Could the New Streetcar Spell the End for Milwaukee’s Trolley?

Ding, ding! Is the Trolley on its last leg?

After 21 years of clanging and dinging, it could be the end of the line for Milwaukee’s Trolley Loop, the distinctive red/green bus fleet that harks back to the city’s historic streetcar systems. With the shiny new Milwaukee streetcar (The Hop) set to carry its first passengers sometime in mid-2018, “We’re really questioning” the trolley loop’s future, says Beth Weirick, executive director of the Milwaukee Downtown Business Improvement District, the loop’s primary sponsor. Citing its $70,000 annual cost and summers-only schedule, she asks, “For such a short-term service, is it worth the investment?”

At their peak, from 2000 to 2003, the rubber-tired trolleys ran all day and all year, and carried 1.5 million riders over those four years, throughout Downtown and as far west as Potawatomi Bingo Casino. Then operated by the Milwaukee County Transit System, the line fell on hard times when federal funding ran out, and County Executive Scott Walker spiked it. Downtown businesses, led by Weirick’s district, raised enough money to resurrect the Trolley Loop, but on its original summers-only schedule.

Visitors love the trolleys, Weirick says, but they and other passengers added up to just 4,935 people last summer, putting the annual cost at about $14 per head. At the same time, she notes, the trolley route was often obstructed by construction for the real streetcar, which will offer all-day, year-round service. Weirick expects her district’s board will reach a final decision on the trolley loop’s future in February, based on the cost, the obstacles and available funding.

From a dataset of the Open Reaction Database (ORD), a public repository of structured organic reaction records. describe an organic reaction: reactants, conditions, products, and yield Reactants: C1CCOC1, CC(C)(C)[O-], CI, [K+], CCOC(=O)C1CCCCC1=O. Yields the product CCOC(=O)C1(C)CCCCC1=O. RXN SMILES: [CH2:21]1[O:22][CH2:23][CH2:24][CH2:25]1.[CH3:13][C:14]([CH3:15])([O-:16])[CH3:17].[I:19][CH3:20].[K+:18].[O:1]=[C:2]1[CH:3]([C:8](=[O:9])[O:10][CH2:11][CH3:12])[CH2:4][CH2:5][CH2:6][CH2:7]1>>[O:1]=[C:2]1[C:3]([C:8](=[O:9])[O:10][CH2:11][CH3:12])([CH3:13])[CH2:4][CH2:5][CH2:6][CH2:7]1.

‘Last Stop’ appears in the January 2018 issue of Milwaukee Magazine.

Find it on newsstands beginning January 1, or buy a copy at milwaukeemag.com/shop.

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Larry Sandler has been writing about Milwaukee-area news for more than 30 years. He covered City Hall and transportation for the Milwaukee Journal Sentinel, after reporting on county government, business and education for the former Milwaukee Sentinel. At the Journal Sentinel, he won a Milwaukee Press Club award for his investigation of airline security. He's been freelancing since late 2012, with a focus on local government, politics and transportation. His contributions to Milwaukee Magazine have included profiles of U.S. Sen. Ron Johnson and Milwaukee Ald. Bob Donovan, as well as a feature about the perennial power struggles of Milwaukee County officials. Larry grew up in Chicago and now lives in Glendale.